I recently did an online master class for Ivy Exec called ‘How to Break Free from the Mid-Career Slump’, and there were so many good questions that I just didn’t get to answer. So I’m going to start answering them in a series of these blog posts.

Today’s questions (I’m going to answer three of them) are all around networking. These three questions are:

  1. How do you interact correctly with your professional network?
  2. What role do mentors play in a mid-career slump?
  3. Did I have a champion to pull me through my career?

How do you interact correctly with your professional network?

So, on “how do you interact correctly with your professional network”, I’ve got three thoughts. First is you’ve got to give first. It’s like making a deposit in your relationship bank account before you can make a withdrawal.

Second, you want to make sure it’s a two-way street, so it’s not you giving all the time and never receiving. You want to give and you want to ask as well. Make it a balance.

Then, third, you always want to do it in a professional manner. Being professional is so important; it’s one of my highest compliments that I can pay anybody. “You are so professional.” Wow, that means something to me, and what it means in this context is you want to be sure to be constructive, and you want to be using positive words, you don’t want to be gossiping, definitely not criticising, but you want to be solutions-oriented. So it’s a really professional relationship where your behaviour is completely at that high level that you want it to be.

Then, overall, this is really about building relationships. When it comes to relationships, there are psychology studies that show that in order for you to keep a relationship of any kind at neutral, you’ve got to have at least three or maybe even five positive interactions to offset every one negative interaction. So it’s a 3:1 or 5:1 ratio just to keep it at neutral.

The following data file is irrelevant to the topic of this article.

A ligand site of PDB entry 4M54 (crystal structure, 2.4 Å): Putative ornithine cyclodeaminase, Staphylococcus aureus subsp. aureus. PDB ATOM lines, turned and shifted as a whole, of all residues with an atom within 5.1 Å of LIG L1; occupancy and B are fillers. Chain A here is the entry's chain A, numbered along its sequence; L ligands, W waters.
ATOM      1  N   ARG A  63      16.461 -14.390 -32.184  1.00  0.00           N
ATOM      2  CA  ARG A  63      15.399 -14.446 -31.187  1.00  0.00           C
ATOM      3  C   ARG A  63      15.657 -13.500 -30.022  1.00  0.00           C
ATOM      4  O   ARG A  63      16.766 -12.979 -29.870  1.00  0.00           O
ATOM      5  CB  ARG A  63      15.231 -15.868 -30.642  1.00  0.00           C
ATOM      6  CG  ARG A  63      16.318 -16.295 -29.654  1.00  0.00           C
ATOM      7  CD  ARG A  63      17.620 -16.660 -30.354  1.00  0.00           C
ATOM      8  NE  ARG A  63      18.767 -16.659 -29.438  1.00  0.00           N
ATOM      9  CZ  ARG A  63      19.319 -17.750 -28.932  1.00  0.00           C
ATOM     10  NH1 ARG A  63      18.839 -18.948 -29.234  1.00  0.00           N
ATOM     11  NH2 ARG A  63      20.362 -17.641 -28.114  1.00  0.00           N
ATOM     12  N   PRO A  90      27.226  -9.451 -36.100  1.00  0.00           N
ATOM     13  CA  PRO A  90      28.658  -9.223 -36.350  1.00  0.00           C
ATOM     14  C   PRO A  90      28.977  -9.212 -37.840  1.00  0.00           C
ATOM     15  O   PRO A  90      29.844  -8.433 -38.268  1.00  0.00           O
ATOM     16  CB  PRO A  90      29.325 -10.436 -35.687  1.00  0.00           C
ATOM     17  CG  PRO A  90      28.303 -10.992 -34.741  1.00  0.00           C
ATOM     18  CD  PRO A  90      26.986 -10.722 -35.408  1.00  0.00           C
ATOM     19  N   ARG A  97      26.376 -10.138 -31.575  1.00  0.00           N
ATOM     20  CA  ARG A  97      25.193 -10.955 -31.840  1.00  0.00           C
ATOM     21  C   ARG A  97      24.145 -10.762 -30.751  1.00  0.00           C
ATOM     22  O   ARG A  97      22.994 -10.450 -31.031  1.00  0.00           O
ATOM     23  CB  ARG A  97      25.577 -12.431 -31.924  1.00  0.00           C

So what that says is when you’re developing that professional network you’ve got to have enough interactions with people so that when that inevitable hiccup happens you’ve got some positive interactions in the bank.

What role do mentors play in a mid-career slump?

I think they play three main roles.

One is as a sounding board so that you can test out new opportunities and different ideas, and see what their feedback is to you about how that fits with your strengths and skill-set.

The second one is about being a reality check for you. Sometimes our self-perceptions of a situation are not always accurate. So it’s giving you help in holding up a mirror to say, “How do they perceive things?” And compare that, whether there’s a gap to how you perceive things, so a reality check.

Then third, they can be helping you as a career guide, particularly by giving you their experiences and the stories that they have, so that you can really glean some things about your own future direction and how to get out of the slump.

I want to emphasise that what they are not is that they are not somebody that you vent to, and that it’s for the purpose of venting. Unless you know them so well and you say, “Look, I’ve just got to vent for a few minutes here,” but in a professional mentoring relationship it’s not really about venting.

It’s also not about asking them to give you a job. You want to be a little bit more subtle about it. It is okay to ask for, “Who else should I talk to, to explore something further,” or advice on what’s the best way forward. But you’re not supposed to ask them directly for a job.

Did I have a champion to pull me through my career?

I had the privilege of having three, not at the same time, and unfortunately not continuously. It was when I had those champions that I actually had the biggest jumps in my career, and in between I felt like I was “in the wilderness”.

Now, how do you find this kind of champion? Well, unfortunately you can’t just go to the store and get one and bring him or her home.

What you have to do is you have to put yourself out there. You’ve got to take a little bit of personal risk and have some courage, but put yourself out there so that people can see you in action, you at your best, and that way they can say, “Yes, this is somebody that I have the confidence in to really perform well if I pluck them out of here and plop them into this new, bigger, better, different opportunity for them to shine.”

So, I hope that’s helpful. I’ll be back with more answers to your questions. In the mean time, I want to urge you to keep investing in yourself so that you can be better and do more.